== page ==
Alice Oseman is currently back home from Durham University and, like students across the country beginning their summer break, she’s planning to have a holiday.
Unlike most students, however, Alice has taken on a hefty new workload along with a role which sees her very much in the public eye this week.
The 19-year-old from Kent has just published her first novel, Solitaire - written when just 17 - which will be launched at a special party in Birmingham today: the first in a two-book deal she’s secured with publishing giant HarperCollins.
Naturally she’s hugely excited: “I haven’t seen it in a bookshop yet,” she says. “But some people have and they’ve been sending me photographs from the shops!”
You get the impression that English student Alice, who has just completed her first year at Durham University, can’t quite believe her luck.
She’s been the subject of a flurry of newspaper interest and last week appeared perfectly comfortable on TV in a BBC Breakfast interview about her coming-of-age school-set story featuring a 16-year-old girl called Tori Spring.
She wrote it when she was just 17 and yes, confesses Alice, it does feel a bit scary letting her beloved characters out into the big, wide world.
But it’s “a good feeling”, she says.
“I feel really happy to be sharing something so important to me and hopefully other people will enjoy them as I did.”
Central character Tori has a complex home life, pessimistic outlook and a general feeling of being out of step with her school pals. Then geeky new boy Michael Holden enters her life.
But, as stated very clearly on the book’s cover, “this is not a love story”.
So don’t expect mush; instead it promises a quirky look at contemporary life as the school is targeted by pranksters.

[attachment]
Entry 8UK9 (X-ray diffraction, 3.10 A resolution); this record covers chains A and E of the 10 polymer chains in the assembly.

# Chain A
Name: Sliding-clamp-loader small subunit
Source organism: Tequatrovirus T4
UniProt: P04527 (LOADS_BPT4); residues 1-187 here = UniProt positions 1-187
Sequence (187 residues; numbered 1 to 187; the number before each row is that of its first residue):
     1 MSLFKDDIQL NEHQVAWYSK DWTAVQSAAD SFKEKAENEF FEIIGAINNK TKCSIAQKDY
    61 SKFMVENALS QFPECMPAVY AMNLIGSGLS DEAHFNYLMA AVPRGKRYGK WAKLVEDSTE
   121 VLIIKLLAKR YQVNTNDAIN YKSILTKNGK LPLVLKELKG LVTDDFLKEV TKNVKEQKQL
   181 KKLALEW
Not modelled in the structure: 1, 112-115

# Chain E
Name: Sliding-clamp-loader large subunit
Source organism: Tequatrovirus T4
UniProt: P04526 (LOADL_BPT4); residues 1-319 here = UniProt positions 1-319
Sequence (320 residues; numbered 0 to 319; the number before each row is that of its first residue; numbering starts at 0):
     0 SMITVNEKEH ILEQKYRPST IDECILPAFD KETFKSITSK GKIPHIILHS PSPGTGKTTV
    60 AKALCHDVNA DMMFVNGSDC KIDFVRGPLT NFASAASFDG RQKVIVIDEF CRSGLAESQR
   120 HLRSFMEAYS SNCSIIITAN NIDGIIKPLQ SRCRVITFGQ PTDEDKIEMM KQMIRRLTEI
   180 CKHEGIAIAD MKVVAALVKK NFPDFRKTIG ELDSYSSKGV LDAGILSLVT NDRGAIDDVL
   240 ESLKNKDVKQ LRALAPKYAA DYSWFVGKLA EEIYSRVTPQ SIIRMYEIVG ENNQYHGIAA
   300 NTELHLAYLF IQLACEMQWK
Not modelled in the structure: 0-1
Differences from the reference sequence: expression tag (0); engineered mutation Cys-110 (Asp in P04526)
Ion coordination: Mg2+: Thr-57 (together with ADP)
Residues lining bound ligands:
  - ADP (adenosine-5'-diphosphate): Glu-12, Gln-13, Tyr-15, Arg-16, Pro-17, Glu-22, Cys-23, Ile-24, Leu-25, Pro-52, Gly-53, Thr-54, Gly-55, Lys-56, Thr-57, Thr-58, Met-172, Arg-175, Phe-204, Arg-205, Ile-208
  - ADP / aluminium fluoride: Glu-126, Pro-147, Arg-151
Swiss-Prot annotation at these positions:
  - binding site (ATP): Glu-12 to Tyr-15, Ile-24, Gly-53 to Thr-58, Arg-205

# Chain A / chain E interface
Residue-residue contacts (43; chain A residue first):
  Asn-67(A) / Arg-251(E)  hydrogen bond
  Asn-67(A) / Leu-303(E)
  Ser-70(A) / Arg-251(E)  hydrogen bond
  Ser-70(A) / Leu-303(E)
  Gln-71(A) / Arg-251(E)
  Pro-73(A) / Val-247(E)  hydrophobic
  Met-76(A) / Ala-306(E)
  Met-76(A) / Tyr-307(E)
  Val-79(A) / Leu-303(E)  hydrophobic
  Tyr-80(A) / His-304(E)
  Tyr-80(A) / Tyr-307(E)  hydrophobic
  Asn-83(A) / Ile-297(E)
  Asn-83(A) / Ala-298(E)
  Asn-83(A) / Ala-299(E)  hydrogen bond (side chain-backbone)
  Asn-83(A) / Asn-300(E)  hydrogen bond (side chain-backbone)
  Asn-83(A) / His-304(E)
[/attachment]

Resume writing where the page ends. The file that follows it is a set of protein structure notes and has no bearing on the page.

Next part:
“It’s something I started writing just for me and I really felt for the characters,” says Alice.
“I hadn’t shown them to anyone, except one friend who read a few chapters before I sent them off to an agent, but my other friends didn’t know I wrote!”
It’s something she’s always enjoyed. As a young child she’d copy out her favourite books. “That slowly evolved into writing my own short stories, then my first long one which turned into this.”
Now those friends are “really happy for me”.
And no doubt a little surprised. Whereas first-time writers notoriously struggle for years to generate even a tiny glimmer of interest in their work, Alice’s first chapters, tentatively sent out, were snapped up.
She did her research before pitching them to agents in early 2013 and says: “I was lucky enough to get a reply from one of the first - so lucky, as that’s quite unusual.
“I must have found the right person at the right time.”
With her agent on board, the two-book deal quickly followed.
But forget good luck, it was raw talent that brought Alice to the attention of publishers and reportedly triggered a bidding war among them.
She’s now at work on book number two which, other than an upcoming trip to Scotland with her proud family, is set to occupy her free time.
It’s a contemporary tale about young adults this time and, with expectations high, it’s a challenge.
But Alice finds her writing is developing as she goes along.
“I try to write with a unique voice and with my second book it’s interesting to see the difference.
“I can definitely see the change which is a good thing. I’d rather have a different book than just write the same kind over and over.
“This time I’m thinking about the last year at school, the transition between school and university and the feelings and changes that come with that.”
Drawing from life is what gives a kick of truth.
Alice has been enjoying her own taste of student life in the North East, saying: “I’d been looking at courses, trying to see where had the best English courses, and Durham had one of the best so I ended up applying there.
“And it’s really good - it’s been fun!”
With Solitaire set in the kind of school she went to and featuring characters her own age, Alice faced the obvious questions but, no, they aren’t based on real people.
“Lots of people ask if it is at all autobiographical,” she says, “but not at all.
“I just used what I know, all writers do, and school is something I knew best so I’ve ended up writing a contemporary story.”
She has no plans to take Tori and co. further.
“I’m not saying there’ll never be a sequel - I think that would be possible as there are lots of characters in Solitaire who could have their own spin-off - but I’m not planning that in the immediate future.”
The big plan is to develop writing into a career. “That’s the dream. Hopefully, it will happen.”